Popcorn Arcade[edit]

The Popcorn Arcade was Data Design Interactive's publishing label intended to fill a lack of Wii titles, and especially establish a low price Wii budget range. Many of the Popcorn Arcade titles were ports of DDI's PlayStation 2 games, with their control schemes modified to take advantage of the Wii's motion control capabilities. From 2007 DDI released over 30 'family friendly' titles on its Popcorn Arcade label targeted at casual gamers. DDI specialized in children's titles for LEGO and Hasbro, and the games were designed with an original range of characters intended to appeal to children, such as Ninjabread Man, Billy the Wizard and the Myth Makers. All the games featured split screens, often 4 player to encourage multi player family use.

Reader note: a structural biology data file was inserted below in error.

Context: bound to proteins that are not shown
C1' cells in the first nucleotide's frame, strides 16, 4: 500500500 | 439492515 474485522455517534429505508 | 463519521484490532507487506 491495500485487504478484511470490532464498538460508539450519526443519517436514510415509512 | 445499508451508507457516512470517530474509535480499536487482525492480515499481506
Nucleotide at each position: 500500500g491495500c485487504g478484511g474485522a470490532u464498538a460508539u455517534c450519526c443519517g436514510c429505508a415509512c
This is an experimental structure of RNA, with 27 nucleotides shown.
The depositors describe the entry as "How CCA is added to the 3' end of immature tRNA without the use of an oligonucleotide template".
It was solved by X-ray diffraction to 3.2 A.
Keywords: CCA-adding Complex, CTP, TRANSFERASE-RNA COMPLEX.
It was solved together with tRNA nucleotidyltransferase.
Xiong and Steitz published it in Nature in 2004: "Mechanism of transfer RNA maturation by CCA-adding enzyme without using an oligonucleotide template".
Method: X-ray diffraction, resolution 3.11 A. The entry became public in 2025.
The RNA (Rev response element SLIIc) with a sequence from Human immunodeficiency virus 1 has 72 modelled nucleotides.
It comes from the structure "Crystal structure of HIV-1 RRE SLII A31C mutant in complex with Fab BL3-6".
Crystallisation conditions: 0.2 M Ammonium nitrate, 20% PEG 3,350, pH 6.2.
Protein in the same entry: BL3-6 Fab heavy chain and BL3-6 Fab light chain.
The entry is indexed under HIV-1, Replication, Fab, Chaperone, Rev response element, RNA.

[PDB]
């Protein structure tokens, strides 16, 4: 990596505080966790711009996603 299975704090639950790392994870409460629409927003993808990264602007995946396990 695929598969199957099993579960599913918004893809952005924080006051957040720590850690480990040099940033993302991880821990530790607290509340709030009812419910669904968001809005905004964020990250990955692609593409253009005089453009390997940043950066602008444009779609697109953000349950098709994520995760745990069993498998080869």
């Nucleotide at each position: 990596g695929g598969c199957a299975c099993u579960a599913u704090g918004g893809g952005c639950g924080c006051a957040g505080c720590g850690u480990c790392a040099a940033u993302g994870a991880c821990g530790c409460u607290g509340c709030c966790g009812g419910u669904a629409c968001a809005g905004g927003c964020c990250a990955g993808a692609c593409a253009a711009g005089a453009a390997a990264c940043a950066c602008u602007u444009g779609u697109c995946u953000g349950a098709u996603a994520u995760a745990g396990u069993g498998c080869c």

The Popcorn range was a huge commercial success, especially for a small independent publisher with just a small 30 man team. It sold over 4 million units of which over 2 million were in the first year alone. Sales peaked at 40% of the European market for Wii games in this price segment.[4] Later titles such as Kidz Sports Crazy Mini Golf sold over 400,000 units.[5] and user demand lead to the sequels Kidz Sports Crazy Mini Golf 2.

As an indie developer, DDI has a long history of Innovations included Crazy Mini Golf's use of the angle and rotation of the Wii remote to detect small swings rather than the accelerometer - this made the control far more sensitive than the Golf minigame in Wii Sports, which only used the accelerometer and thus requires a harder, longer swing. Mini Golf 2 improved on the sensitivity and was one of only 4 titles with Motion Plus support demonstrated at the Launch of Motion Plus at E3 2009.[6] DDI introduced the NuYu (pronounced: New You) characters which could be customized, similar to the Nintendo Mii characters, but they had over four times the detail and animation, these characters could be saved and your personalized character loaded into other NuYu compatible games. Battle Rage 3D was the first Wii title to feature stereoscopic 3D support, with the use of Red/Green glasses.[7]